Windows Phone 7 Spurs Microsoft's Mobile Strategy
One hub is “productivity” which is built around the Microsoft Office suite, including the OneNote note-taking application, and Sharepoint Server. Other hubs organize and synchronize people and contacts, photos, music and video, games via the first mobile phone Xbox Live connection, and marketplace for buying and downloading applications and games.
These integrated user “experiences” represent a real advance in mobile design, according to some.
“This is one feature I expected in [Windows Phone 7] based on prior previews I had had with Microsoft, and this is going to be a huge strength,” says Alex Kac, president and founder of Web Information Systems, a Cedar Park, Texas software company specializing in mobile applications, including those for Microsoft platforms. “This is something Apple has done far better than Microsoft on the desktop, but not well at all on the iPhone and I'm excited to see that.”
The redesign is getting strong early reviews.
“The result is a feat no phone has performed before: Making the iPhone's interface feel staid,” says Gizmodo reviewer Matt Buchanan. “If you want to know what it feels like, the Zune HD [Microsoft’s digital music player] provides a taste: Interface elements that run off the screen; beautiful, oversized text and graphics; flipping, panning, scrolling, zooming from screen to screen….”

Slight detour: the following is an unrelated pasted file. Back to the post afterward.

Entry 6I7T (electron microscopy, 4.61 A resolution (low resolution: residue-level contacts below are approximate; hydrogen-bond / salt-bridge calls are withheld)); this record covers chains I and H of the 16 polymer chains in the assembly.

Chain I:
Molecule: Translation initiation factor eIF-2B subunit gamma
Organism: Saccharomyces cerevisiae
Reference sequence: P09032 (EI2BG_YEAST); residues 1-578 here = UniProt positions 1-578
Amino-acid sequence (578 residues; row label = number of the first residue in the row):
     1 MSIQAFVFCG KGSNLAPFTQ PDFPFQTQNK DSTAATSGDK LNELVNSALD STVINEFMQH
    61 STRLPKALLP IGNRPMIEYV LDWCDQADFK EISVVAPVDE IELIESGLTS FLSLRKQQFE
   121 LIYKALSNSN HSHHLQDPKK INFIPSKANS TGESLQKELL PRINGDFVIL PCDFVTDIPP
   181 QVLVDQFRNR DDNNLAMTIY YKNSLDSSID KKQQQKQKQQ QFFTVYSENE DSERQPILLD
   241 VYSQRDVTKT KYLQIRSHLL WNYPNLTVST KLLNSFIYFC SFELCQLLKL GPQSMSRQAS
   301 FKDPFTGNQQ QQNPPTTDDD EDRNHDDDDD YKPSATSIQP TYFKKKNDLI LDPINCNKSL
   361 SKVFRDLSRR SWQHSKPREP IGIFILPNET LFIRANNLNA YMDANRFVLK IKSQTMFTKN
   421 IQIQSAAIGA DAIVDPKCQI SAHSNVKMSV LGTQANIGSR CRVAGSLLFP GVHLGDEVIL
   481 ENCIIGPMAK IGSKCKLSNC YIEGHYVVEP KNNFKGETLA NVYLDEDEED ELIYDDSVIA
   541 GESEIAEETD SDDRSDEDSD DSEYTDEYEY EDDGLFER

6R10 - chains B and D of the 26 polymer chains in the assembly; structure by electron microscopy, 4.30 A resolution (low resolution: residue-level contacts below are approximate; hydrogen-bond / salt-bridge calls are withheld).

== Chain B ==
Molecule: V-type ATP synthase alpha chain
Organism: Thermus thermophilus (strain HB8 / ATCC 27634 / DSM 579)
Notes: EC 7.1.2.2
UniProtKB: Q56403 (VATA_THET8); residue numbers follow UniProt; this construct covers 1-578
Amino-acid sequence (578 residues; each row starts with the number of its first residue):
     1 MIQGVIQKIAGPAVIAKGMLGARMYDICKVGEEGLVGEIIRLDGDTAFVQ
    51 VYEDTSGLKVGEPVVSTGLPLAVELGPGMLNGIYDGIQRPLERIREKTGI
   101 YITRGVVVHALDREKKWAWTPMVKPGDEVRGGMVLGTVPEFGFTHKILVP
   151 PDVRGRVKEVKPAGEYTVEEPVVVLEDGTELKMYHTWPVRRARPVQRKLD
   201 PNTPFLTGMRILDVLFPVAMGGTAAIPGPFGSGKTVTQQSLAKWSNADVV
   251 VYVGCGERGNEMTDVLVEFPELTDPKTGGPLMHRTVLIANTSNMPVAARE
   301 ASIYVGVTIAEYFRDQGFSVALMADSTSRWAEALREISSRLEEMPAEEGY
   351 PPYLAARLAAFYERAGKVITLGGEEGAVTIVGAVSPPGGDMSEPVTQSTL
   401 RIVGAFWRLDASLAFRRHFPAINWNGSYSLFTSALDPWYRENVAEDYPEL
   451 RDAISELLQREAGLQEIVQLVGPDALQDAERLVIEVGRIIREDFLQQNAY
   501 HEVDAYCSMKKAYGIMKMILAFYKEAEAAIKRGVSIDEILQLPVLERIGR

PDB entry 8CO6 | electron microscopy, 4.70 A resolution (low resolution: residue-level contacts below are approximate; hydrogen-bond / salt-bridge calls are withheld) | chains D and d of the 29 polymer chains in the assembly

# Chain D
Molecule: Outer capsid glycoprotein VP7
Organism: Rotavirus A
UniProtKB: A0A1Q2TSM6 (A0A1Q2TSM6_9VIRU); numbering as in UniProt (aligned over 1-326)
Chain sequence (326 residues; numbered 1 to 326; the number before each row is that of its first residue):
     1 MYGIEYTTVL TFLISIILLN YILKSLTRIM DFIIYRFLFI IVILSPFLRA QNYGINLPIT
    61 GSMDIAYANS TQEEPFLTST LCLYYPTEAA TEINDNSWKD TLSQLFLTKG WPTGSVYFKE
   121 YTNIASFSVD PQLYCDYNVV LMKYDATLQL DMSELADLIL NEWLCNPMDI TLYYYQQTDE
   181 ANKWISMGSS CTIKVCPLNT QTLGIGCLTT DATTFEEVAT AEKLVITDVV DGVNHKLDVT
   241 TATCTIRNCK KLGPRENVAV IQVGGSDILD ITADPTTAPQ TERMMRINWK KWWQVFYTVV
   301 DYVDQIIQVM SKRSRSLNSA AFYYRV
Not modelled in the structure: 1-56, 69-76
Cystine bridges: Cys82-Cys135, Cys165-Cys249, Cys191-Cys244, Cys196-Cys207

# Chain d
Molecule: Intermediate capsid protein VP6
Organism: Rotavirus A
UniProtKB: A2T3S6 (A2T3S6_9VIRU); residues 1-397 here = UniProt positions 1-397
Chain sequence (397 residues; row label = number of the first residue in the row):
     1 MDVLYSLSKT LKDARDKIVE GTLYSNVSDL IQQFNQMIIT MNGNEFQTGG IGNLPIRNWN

“The sheer minimalism of the interface is striking, and we're really impressed by how many risks Microsoft is taking here,” writes Joshua Topolsky, for Engadget. “It's hard to believe that just a year ago this company was showing off WM 6.5, which now looks ages behind what they've turned around with today. We're not sure if someone was just let off the leash or if we're seeing a newer, smarter, more agile Microsoft, but the 7 Series concept definitely shows that this company is learning from its mistakes.”
The Zune influence isn’t to everyone’s taste. Alex Kac admits that he’s not a fan of the Zune UI,though his objections are more aesthetic than functional. “I'm not a fan of the large typography and avant garde look,” he says. “I'm also not a fan of the blackness. The [Google] NexusOne [smartphone interface] is very black and I don't care for it.”
The new OS comes with Microsoft’s search engine, Bing, and Bing Maps, built-in, allowing a range of additional features to be exploited.
The revamped UI will be part of a new hardware platform that Microsoft has developed in an unprecedented partnership with hardware and software vendors, according to Microsoft’s Andy Lees. For the first time, Microsoft worked very closely with Qualcomm to optimize the phone’s silicon, presumably the advanced ARM-based Snapdragon processor, and the core OS software and drivers. Secondly, with its partners, Microsoft has developed a common hardware architecture for Windows Phone 7 devices, for example, defining how sensors such as accelerometers will work in all these handsets. Partners included Dell, HP, HTC, LG, Sony Ericsson, and Toshiba.